With an Alaskan photography expedition planned for this coming August 2014, I’ve been collecting my gear and accessories and I realized that I wish there was a way to carry my camera at the ready while hiking. With a backpack you have to stop, unzip the bag, pull out your camera to get the shot, and then reverse this process to get going again. I’ve found camera neck straps and slings to be uncomfortable and a pain to remove if you want to switch to a tripod mounting plate.
In May of 2011, photographer and inventor Peter Dering launched a Kickstarter campaign that went on to successfully fund the creation of Capture. If you haven’t heard of it, Capture is a quick release plate and mount that lets you rigidly secure your camera to any backpack strap or belt. Peter went on to build a company called Peak Design to continue making and improving the Capture system as well as designing new photography related accessories. I remember seeing the Kickstarter campaign but never got the chance to try Capture until Peter’s company sent me one to try out two weeks ago.
Capture has instantly solved my frustration of trying to hike with a DSLR. I used capture for a week shooting an event in Jackson Hole and now I don’t know how I ever lived without it. I’ll be doing an in-depth review of Capture Pro – the latest version of Capture in the near future.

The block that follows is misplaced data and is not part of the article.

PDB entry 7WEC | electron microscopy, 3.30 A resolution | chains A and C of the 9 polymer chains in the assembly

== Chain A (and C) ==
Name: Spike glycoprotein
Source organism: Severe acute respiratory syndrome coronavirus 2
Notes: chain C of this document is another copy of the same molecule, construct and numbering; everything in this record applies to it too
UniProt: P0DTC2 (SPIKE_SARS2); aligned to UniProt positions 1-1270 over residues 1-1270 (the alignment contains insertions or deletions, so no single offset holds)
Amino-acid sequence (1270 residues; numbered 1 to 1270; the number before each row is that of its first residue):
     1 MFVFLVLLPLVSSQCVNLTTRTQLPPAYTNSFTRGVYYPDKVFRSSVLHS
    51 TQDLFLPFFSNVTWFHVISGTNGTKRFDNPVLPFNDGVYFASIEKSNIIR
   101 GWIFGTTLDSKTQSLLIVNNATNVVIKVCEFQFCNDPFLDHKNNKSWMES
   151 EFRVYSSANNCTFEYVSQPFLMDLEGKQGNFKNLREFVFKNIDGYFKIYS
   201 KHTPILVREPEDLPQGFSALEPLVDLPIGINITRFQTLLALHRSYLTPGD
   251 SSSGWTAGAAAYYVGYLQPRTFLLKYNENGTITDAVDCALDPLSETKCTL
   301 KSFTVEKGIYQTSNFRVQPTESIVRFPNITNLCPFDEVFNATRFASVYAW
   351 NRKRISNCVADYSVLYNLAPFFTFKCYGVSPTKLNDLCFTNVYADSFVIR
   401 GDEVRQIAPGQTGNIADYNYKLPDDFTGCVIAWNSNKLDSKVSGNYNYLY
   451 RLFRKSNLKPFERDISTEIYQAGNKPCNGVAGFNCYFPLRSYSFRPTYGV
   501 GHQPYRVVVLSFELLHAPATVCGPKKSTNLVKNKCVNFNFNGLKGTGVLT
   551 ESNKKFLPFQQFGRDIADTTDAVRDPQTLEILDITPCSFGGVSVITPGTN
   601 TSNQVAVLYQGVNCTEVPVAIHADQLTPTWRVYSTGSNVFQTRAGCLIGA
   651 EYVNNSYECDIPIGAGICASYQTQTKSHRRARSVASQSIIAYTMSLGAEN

Capture is awesome but it wasn’t the only thing in the package that Peak Design sent me. The team at Peak was kind enough to let me try out preview versions of two new products called Slide and Clutch that are currently being launched via another Kickstarter campaign.
Remember how I said that camera neck straps are uncomfortable and hard to quickly attach or remove from your camera? Slide aims to fix those problems. I’ve never been a neck strap person but Slide has made me reconsider. It truly is comfortable but the best part about this strap is how easily and quickly you can adjust it’s length. Peak has designed a metal latch release that just works. There is no struggling or working with the strap to force it through the standard plastic brackets we are all used to and hate. I found myself adjusting the strap’s length just because its fun to do so!
Equally as well thought out, Clutch adds a comfortable, easily adjustable hand strap to your camera. Again, this is one of those accessories I didn’t know I needed until I tried it. I love being able to carry my 5D Mark III comfortably and securely with one hand and then attaching it to my belt or backpack strap with a quick click. These guys really know how to design a product for photographers.